Grow your own vegetable seedlings


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By Theivendram Vigneswaran

Content: Grow stronger, healthier vegetable plants by raising your own seedlings. Prepare a seedbed, plant the seedlings, and look after them carefully to get a head start on a productive garden.


If you are going to plant vegetable seedlings in your garden, it is wise to have your own vegetable nursery to produce good seedlings. Growing your own seedlings takes time. However, a well-prepared, carefully-managed seedbed will give you strong, healthy plants. If you raise more seedlings than you need, you can give the rest to your neighbour, or sell some for extra income. Today, we have some ideas about growing vegetable seedlings from the Jaffna College Institute of Agriculture in Jaffna, Sri Lanka.

As you know, some garden plants grow and produce vegetables right where you plant the seeds, for example beets, carrots, corn, cucumbers, and pumpkins. But some of the more sensitive, fast-growing vegetables, like tomatoes, eggplant, chilies, cabbage, or cauliflower can be raised in beds, trays, boxes, or pots, where you can give them special care before planting them in the garden. It is also a lot easier to take care of small plants in a small area. For example, if you have to water by hand, it is a lot easier to water a small seedbed than a large field. Today, I would like to explain how to grow seedlings in a raised seedbed.

There are three things to remember when choosing a site for the seedbed. You need good, well-drained soil, sufficient water, and sunlight. Choose a place where you will get direct sunlight at least half of the day. Do not choose a place in the shade of trees. Make sure that your nursery bed place is near your house so that you can easily care for the plants.

Seedbed preparation

Your site should not be in a low-lying part of your garden. Make sure the soil is well-drained. Change the location of your seedbed every season. That means: pick a new place each time, if possible.

Prepare your seedbed by cutting all the weeds and bushes around the area. Dry and burn them. This kills the plants which host insects harmful to the seedlings.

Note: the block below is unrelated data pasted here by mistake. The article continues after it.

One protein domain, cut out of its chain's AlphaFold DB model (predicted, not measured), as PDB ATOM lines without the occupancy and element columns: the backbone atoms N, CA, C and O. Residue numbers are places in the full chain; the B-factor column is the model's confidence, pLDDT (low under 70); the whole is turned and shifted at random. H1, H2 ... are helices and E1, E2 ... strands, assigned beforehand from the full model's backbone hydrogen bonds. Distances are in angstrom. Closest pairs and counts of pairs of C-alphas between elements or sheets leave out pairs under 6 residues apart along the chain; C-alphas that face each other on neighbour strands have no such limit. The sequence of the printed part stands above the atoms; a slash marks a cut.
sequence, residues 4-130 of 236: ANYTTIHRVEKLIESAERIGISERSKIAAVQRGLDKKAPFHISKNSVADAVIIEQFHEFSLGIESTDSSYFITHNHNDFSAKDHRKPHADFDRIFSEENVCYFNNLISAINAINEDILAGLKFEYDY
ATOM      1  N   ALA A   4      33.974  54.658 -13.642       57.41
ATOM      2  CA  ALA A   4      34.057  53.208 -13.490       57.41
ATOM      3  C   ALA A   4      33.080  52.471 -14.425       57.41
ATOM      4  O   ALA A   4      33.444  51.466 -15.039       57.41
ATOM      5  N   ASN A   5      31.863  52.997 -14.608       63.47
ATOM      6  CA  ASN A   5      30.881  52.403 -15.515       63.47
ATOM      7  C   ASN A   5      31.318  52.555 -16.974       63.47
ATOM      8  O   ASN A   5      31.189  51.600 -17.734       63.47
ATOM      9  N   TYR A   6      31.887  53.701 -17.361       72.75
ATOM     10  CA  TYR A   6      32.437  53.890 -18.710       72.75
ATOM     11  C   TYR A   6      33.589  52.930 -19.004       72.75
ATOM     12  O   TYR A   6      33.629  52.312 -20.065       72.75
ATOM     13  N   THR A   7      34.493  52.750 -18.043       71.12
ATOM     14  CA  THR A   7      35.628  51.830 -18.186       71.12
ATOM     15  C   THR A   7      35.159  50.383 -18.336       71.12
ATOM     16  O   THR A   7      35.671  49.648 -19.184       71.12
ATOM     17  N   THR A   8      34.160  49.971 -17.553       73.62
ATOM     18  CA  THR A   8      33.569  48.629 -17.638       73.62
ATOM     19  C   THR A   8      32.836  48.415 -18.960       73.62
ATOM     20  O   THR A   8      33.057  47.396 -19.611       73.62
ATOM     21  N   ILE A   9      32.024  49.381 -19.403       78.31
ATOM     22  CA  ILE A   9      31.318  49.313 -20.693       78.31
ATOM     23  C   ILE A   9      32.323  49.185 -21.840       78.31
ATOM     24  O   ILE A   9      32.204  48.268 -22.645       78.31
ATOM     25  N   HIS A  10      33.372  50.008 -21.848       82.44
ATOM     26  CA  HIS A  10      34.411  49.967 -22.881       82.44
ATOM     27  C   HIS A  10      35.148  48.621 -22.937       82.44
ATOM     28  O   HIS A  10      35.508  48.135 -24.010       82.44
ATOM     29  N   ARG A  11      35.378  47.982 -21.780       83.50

The seedbed will be small so you do not need to plough or break large areas of land. Loosen the soil to a depth of 30 centimetres (12 inches) with a hoe or a spade fork. Remove the weeds and roots. Leave it for a week. Breaking the soil lumps and loosening it will make the soil fine tilth.

Construct the seedbed carefully. Do not make your seedbed too wide. A width of 1 metre (3 feet) allows you to reach across the seedbed easily to sow the seeds and do the weeding. You can make the seedbed any length you want, depending on your field and the number of plants you need.

You will have the best success if you make a raised seedbed with loose soil. Make your bed so that it is raised about 20 to 30 centimetres (9 to 12 inches) above the ground. There are advantages to making a raised seedbed. A raised seedbed is clearly marked and separated from walkways and other areas. During the rainy days, the water won’t stay in the bed and damage the young plants. In other words, a raised seedbed has better drainage. Seedlings have very small roots which help them absorb water and nutrients from the soil. Since a raised seedbed is well-loosened, good-textured, and full of nutrients, it will promote vigorous growth in the plants.

After making the seedbed, spread compost or well-rotted cow manure and mix it with the soil. Do not leave the manure on the top of the bed, because when it is exposed to the sun or rain it will lose nutrients. Mix the manure with soil as soon as possible. Make the bed really flat. Now you are ready to sow the seeds.

Sowing the seeds

Sowing the seeds in the bed the right distance from each other is important. If you sow them too far apart, you waste space. If you sow them too closely, you will have small, weak plants. An ideal space between rows is 10 centimetres (4 or 5 inches). Place a straight, 10-centimetre-wide plank along one side of your seedbed so that the outside edge of the plank is lined up against the side of the seedbed and the inside edge of the plank is in the seedbed. Use a small stick to make a furrow in the soil along the edge of the plank. Then move the plank and line it up along the furrow you have just made. Make the next furrow against the other edge of the plank. Continue to use the plank to make furrows all the way across the seedbed. You will end up with straight furrows that are evenly spaced 10 centimetres apart from each other.